Published Date: 22 August 2012

Remarks by Mr Tharman Shanmugaratnam, Deputy Prime Minister and Chairman of Monetary Authority of Singapore, at Citibank’s 200th Anniversary Cocktail Reception, 21 August 2012

Mr Vikram Pandit and friends,

1. Thank you for inviting me to this celebration of Citigroup’s 200th anniversary.

2. When we think about the history of economies, it's sometimes best told through the history of individual firms and institutions. When we think of the history of the global economy too, the tumultuous changes that we've been through in the post-war era as well as the last hundred years, let alone 200, it's again very interestingly told through the story of individual institutions - although few have survived that length of time. I think the history of Citi, in its own way, tells a fascinating story of what happened in the United States and what happened in the global economy.

3. But the exhibits that I was looking at as I walked in say something that is worth reminding ourselves of - that despite all the transformations, all the new technologies that have been brought to bear, the new management methods and regulations, the innovations in finance, banking has still at its core to be about the basics - it still has to be about providing security to ordinary people, providing new standards for global trade, about growing economies. It's about serving and growing with your clients.

4. And I find it encouraging that Citi has been at the fore of this refocus on the basics of banking and finance. You've gone through a process of introspection in the last few years, because of the crisis and through the crisis, and you've come out stronger. Not just because of better capital and liquidity - although that's obviously a pre-requisite for strength in the post-crisis era. But more fundamentally because you're asking yourselves important questions about culture - questions about responsibility, and about the source of your profitability as an enterprise that intends to be around for a long time to come.

5. So the story of Citi, and like the story of several other global institutions, is also about the recurring importance of certain basics. And the most important basics in banking have to be about serving your clients and growing with your clients, and about managing risks well.

6. There's a risk that we're placing a too much importance in recent policy debates on the structure of banking. You read the headlines, you'll find a continuing debate about how large banks should be, whether we should have narrow banks or universal banks, about the role of national banks and global banks, about the role of commercial banks versus investment banks and the rest of the shadow banking system. These are important questions of structure, but I think we risk an overemphasis on structure and an inadequate focus on the culture of banking and finance, and an inadequate emphasis on the need for active supervision. Those are absolute prerequisites for stability in banking. Active, and sometimes intrusive, supervision of banks, and particularly of global banks, has to be at the foundation for stable banking and finance.

7. I don't think any reconfiguration of the structure of banking and finance is going to get us to an intrinsically safer system, taken as a whole. And we have to remember that this last global crisis, which is still with us in many ways, started not with large universal banks or large global banks, but with narrow or specialised players. Countrywide (the mortgage provider) in the US, Northern Rock in the UK, investment banks like Bear Stearns and Lehman Brothers. It was accentuated through AIG’s Financial Products division, which played a prominent role on the derivative markets. But it was not global banks that sparked off the crisis, although they helped propagate it globally. It bears reminding ourselves of that.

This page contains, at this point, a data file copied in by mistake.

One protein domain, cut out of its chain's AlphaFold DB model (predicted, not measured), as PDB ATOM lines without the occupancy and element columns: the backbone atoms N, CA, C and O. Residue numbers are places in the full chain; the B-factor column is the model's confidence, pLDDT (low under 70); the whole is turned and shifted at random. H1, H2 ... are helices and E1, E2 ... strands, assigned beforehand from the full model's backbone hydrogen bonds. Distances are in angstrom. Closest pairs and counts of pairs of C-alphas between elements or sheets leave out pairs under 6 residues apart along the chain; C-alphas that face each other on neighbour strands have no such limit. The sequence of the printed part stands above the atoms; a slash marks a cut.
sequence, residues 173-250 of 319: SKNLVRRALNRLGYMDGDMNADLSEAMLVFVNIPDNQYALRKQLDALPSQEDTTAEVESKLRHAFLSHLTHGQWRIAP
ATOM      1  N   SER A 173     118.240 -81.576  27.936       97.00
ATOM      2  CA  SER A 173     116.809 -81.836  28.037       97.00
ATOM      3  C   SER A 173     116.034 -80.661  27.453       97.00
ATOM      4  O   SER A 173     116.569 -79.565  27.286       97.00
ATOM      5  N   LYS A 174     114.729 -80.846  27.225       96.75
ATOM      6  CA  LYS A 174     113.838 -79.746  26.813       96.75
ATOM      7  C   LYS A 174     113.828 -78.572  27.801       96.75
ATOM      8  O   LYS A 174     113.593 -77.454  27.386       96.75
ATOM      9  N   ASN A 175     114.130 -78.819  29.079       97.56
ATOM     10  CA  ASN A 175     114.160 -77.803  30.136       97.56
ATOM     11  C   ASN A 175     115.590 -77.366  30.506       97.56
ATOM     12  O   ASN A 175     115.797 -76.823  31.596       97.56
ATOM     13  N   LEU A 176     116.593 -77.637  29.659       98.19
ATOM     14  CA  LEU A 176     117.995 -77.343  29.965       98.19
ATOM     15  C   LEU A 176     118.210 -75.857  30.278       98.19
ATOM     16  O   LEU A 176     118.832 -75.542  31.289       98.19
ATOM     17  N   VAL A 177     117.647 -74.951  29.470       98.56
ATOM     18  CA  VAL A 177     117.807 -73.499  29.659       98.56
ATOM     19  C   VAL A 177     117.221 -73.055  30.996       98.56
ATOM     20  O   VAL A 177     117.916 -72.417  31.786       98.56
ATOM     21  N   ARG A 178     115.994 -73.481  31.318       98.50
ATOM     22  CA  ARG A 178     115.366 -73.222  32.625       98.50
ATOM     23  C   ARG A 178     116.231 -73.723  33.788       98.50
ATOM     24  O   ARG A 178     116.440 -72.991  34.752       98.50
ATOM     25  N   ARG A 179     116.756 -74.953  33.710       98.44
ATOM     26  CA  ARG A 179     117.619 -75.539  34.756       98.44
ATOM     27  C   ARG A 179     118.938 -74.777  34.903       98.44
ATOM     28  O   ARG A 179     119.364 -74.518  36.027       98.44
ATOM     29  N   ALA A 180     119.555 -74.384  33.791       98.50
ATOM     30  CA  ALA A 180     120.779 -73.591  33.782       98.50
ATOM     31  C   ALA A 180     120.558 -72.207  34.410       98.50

8. No matter how we restructure the system, no matter how we cut down or dice the pieces, banking will involve risk. And without the right culture - whether it's about an investment bank or commercial bank or a mono-line player – and without the active and intelligent supervision, we'd have the same problems over and over again. The problems that underpinned this global crisis were old-fashioned problems - property booms that were misjudged by banks, regulators and borrowers; and the problem of banks relying too heavily on borrowing short term to invest long-term. Old fashioned problems that recur with each crisis.

9. So we have to refocus on the basics of financial stability - active, and sometimes intrusive, supervision, which is a responsibility of the regulator; and a refocus on a culture of responsibility within banks themselves. A culture where the board and the management keep asking questions, never get too mesmerised by the optimisation of statistical risks, and focus on the risks that can't be quantified, the uncertainties that can't be anticipated well in advance. Asking ourselves that question on a regular basis, that's the responsibility of boards and management, and I'm glad to see how leading global banks are taking this very seriously, and drawing lessons from this crisis.

10. I wanted too to thank Citigroup for doing what you've done together with us in Singapore. You've grown – almost ten thousand people now. In fact, just in the last three years, you've grown your employees by 30% in Singapore, with the bulk of that growth being jobs for locals, good jobs for locals. You're taking advantage of Asia's continuing growth and emergence, and in doing so, you're also fortifying Singapore's role as a regional and global financial centre. I think we'll do well with our partnership for the future, and we'll all do well if we stay focused on that culture of responsibility. As someone put it in the video just now, it’s all about wanting to do something meaningful in our lives.